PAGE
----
Wednesday, May 25, 2016

Robert Coover, "The Brother"--Short Story Month 2016—Day 25


            In Bernard Malamud's novel God's Grace, a modern rewriting of the biblical flood story, the hero, when asked where stories come from, says, "from other stories."  Robert Coover's first collection of short stories, Pricksongs and Descants, from which "The Brother" is taken, consists of a number of stories based on other stories--fairy tales, legends, folktales--all of which are made more earthy and "real" than their mythic originals. 
            What may have given Coover the idea for this story is the line in Genesis, "This is the story of Noah" and the restrained and objective Hebraic style of the biblical story of cataclysm.  For "The Brother" is the story of Noah's brother, told by him in a folksy, working-man fashion.  Whereas Noah is less than human in his single-minded dedication to following God's command, the brother is just an ordinary guy who loves his wife and tries to support his family.  Whereas God fills the life of Noah, the deity is merely part of the everyday language of the brother.
            Coover's treatment of the conflict between the sacred and the profane is thus quite different from Herbert Gold's "Susanna at the Beach."  There is something sympathetic and real about the voice we hear in this story, certainly nothing of the corruption suggested in the biblical story that made God destroy everyone except Noah and his wife and children.
             The scene in which the brother and his wife drink wine and laugh at Noah's foolishness is, rather than a harsh Hebraic criticism of the earthly, a modern celebration of the real and the earthy.  As a result, when the brother is turned away from the ark by Noah and finds his wife drowned, our reaction is quite different than our reaction to the biblical story may be.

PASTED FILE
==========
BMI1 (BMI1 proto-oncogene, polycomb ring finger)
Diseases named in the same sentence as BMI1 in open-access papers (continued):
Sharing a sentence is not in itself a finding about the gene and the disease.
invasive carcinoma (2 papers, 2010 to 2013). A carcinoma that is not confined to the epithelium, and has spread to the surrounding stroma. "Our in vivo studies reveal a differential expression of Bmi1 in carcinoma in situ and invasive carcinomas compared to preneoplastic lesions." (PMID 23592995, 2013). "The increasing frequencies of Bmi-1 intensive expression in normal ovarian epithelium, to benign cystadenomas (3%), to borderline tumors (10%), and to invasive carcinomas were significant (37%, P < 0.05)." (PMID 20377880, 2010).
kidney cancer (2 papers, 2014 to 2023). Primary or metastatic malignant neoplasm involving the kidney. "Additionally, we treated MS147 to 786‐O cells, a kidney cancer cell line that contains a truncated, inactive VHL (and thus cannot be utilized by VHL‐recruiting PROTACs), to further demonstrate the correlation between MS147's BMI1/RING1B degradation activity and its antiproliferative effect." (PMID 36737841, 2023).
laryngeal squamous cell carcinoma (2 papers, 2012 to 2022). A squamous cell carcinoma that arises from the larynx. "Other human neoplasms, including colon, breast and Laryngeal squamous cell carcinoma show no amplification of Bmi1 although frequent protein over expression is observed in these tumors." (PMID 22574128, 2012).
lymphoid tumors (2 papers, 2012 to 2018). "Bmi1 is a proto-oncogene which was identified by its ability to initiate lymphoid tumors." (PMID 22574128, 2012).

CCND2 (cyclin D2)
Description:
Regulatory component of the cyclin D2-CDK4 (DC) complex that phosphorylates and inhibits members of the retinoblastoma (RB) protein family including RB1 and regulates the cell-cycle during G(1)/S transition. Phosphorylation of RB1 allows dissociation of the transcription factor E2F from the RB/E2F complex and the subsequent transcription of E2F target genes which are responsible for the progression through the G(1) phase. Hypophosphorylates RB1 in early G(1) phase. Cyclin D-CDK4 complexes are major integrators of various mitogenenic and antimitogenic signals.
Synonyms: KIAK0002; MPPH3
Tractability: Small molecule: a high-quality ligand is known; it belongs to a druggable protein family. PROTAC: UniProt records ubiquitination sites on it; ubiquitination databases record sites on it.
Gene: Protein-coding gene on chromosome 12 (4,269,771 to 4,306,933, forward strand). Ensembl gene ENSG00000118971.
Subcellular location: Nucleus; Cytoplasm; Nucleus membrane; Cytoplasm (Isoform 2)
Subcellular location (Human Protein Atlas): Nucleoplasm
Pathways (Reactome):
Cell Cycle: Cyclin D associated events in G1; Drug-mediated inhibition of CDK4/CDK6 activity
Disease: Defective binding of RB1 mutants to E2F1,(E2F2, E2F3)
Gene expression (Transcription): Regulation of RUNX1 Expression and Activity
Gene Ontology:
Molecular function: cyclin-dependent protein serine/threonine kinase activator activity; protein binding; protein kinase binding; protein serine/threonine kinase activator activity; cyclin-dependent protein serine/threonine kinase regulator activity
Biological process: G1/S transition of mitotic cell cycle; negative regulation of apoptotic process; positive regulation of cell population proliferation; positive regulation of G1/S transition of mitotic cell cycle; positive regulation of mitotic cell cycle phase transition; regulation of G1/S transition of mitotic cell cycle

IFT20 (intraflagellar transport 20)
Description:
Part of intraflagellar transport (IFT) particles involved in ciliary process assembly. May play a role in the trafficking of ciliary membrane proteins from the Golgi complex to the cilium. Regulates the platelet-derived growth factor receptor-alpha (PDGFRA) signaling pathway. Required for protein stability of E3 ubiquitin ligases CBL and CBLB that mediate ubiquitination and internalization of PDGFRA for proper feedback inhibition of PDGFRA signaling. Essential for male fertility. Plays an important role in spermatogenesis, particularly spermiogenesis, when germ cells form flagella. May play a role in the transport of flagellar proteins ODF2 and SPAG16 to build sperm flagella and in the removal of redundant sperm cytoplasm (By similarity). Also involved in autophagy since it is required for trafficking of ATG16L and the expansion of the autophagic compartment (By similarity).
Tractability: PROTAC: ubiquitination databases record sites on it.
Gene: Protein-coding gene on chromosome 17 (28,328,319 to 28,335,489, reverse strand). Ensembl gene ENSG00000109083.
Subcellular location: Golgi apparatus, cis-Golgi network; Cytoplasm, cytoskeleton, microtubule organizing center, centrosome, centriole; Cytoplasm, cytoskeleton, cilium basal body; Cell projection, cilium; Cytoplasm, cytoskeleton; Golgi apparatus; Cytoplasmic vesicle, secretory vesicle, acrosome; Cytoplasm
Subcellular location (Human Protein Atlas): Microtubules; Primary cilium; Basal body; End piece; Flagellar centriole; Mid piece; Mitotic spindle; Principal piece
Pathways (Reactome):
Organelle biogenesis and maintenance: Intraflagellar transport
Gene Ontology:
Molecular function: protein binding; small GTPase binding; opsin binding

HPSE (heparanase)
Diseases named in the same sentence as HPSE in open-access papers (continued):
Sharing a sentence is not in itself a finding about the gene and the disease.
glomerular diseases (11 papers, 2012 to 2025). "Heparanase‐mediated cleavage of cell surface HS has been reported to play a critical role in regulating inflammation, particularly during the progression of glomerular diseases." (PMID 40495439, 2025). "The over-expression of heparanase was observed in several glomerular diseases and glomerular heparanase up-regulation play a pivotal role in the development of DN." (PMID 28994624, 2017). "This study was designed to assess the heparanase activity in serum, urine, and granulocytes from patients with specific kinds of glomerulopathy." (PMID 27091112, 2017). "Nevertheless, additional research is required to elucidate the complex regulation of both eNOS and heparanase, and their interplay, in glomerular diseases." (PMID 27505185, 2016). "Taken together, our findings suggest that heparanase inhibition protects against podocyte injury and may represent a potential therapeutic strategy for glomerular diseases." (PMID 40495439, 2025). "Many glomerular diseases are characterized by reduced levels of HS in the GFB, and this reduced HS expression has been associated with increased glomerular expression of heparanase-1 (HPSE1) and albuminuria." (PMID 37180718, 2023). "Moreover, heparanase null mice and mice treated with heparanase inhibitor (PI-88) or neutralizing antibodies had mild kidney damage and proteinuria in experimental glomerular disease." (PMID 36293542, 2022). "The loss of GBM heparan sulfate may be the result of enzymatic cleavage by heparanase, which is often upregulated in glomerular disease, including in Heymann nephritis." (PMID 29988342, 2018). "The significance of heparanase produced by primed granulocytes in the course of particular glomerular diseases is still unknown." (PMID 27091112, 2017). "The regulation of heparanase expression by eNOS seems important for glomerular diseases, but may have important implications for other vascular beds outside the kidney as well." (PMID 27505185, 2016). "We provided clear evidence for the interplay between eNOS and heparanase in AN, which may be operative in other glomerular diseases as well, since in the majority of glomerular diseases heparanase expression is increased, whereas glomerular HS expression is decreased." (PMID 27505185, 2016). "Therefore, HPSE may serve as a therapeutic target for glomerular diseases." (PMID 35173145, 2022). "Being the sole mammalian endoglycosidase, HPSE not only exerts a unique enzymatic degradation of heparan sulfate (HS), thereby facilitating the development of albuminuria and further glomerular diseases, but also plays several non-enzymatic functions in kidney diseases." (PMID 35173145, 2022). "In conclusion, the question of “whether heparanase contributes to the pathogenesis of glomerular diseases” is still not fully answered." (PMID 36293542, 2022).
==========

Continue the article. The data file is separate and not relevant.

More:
Although Noah follows the "letter" of God's command that he should take only his sons and their wives with him on the ark, his refusal to follow the "spirit" of brotherhood and save his brother and his pregnant wife suggests intolerable self-righteousness.  What Coover has done is transform the abstraction of what Genesis calls corrupt humanity into the ordinarily human.  As a result, instead of rejoicing that such men as Noah, the one blameless man of his time, survived the flood, we may regret that such men as his brother did not. 


Tomorrow: Grace Paley's "Conversation with My Father"

1 comment:

Adam said...

Hi Charles,

I really enjoyed your short take on this story. I wondered if you had any thoughts as to why the story takes the form of a single and lengthy unpunctuated sentence? A flood of words, maybe?

Adam